Wednesday, November 11, 2015
The United Talmudical Seminary in Glendale has been slapped with a violation from the city Department of Buildings for housing students on the yeshiva's premises in violation of the school's zoning regulations.
Issued on Oct. 16, the violation is for an illegal conversion, and states that the "school [is] altered to have dormitories outside of zoning regulation."
The issuing of the violation follows complaints from Community Board 5 following months of anxiety within the community about the yeshiva's adherence to city zoning regulations.
"Once we were quite sure that students were sleeping at the yeshiva, we filed a complaint and we asked that the previous certificate of occupancy allowances be audited," said Gary Giordano, district manager of Community Board 5. The complaint was filed in mid-September.
The violation came two days after Community Board 5 recommended that the city's Board of Standards and Appeals deny an application from the yeshiva for a zoning variance to expand its building.
The board's recommendation will be sent to the borough president's office before a recommendation is made to the Board of Standards and Appeals, which has the final decision.
"I would imagine that this won't help the yeshiva's cause much with the BSA," Giordano said.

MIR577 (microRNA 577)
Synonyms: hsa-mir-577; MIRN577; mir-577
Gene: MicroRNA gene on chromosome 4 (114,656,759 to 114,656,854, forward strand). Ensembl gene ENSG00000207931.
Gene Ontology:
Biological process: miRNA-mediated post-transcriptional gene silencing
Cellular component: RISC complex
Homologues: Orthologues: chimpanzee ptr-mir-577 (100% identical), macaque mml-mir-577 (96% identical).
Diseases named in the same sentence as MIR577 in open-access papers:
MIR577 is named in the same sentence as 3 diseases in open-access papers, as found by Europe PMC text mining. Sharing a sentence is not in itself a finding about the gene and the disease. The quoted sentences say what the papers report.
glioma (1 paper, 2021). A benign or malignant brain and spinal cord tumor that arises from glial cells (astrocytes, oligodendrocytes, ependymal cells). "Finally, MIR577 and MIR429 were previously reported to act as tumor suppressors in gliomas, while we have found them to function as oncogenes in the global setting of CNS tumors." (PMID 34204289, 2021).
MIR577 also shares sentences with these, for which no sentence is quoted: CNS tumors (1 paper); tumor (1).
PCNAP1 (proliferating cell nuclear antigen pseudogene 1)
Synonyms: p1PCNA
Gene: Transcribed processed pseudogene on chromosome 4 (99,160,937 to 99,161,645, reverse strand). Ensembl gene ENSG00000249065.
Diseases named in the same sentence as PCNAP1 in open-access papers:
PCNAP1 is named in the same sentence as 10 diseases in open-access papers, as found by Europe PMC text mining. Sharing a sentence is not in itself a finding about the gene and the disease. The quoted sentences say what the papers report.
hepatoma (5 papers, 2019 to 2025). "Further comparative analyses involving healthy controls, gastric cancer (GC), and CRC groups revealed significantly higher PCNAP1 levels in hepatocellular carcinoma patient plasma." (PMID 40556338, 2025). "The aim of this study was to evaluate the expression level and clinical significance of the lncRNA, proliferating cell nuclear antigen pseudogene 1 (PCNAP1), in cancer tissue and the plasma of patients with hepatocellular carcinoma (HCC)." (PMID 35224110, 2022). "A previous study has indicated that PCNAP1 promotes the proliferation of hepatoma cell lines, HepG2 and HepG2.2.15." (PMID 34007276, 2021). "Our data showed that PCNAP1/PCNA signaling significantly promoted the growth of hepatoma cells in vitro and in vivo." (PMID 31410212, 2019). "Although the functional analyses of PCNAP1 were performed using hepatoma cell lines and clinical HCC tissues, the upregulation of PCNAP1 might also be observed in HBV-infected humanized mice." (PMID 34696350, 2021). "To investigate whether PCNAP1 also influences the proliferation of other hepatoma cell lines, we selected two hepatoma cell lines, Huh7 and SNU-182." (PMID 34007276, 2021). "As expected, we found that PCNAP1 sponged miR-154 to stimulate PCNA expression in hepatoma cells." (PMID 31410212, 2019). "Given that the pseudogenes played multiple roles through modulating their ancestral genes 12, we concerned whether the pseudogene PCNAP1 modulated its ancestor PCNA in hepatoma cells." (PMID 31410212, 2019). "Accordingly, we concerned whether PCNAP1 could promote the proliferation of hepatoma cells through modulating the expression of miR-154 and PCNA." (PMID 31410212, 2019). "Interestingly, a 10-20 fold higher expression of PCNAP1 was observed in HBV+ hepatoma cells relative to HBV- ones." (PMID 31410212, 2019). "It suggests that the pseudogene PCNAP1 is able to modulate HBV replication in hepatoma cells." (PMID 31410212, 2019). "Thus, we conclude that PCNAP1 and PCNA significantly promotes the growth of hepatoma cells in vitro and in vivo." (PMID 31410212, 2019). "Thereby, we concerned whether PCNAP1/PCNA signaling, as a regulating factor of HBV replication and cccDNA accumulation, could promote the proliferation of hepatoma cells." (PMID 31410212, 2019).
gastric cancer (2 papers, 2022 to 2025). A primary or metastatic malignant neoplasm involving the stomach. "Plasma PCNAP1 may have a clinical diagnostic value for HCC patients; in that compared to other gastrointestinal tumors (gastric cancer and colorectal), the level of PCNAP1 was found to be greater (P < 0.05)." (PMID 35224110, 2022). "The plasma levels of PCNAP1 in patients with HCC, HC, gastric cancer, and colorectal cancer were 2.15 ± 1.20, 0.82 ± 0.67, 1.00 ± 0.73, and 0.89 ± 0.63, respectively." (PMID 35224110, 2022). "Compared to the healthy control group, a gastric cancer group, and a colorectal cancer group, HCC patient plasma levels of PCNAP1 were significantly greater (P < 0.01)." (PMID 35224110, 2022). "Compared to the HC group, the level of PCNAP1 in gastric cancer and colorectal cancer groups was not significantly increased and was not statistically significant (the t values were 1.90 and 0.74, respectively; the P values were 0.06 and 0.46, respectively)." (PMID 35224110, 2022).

While it was known that students were sleeping at the yeshiva, the number of students and specifics of the sleeping arrangements were not clear until recently, with representatives of the yeshiva presenting hard numbers and pictures from the seminary as they began pursuing a variance.
"The question really is whether it is permissible for dormitories and sleeping quarters to exist in a manufacturing zone at a school," Giordano added.
The yeshiva is applying for a variance to construct more sleeping facilities on the property, which would ultimately house more than 700 students. The BSA has yet to announce when public hearings on the variance will begin.
"One of the reasons we're opposed to that is because having the yeshiva expand would be very out of character within the community," Giordano said.
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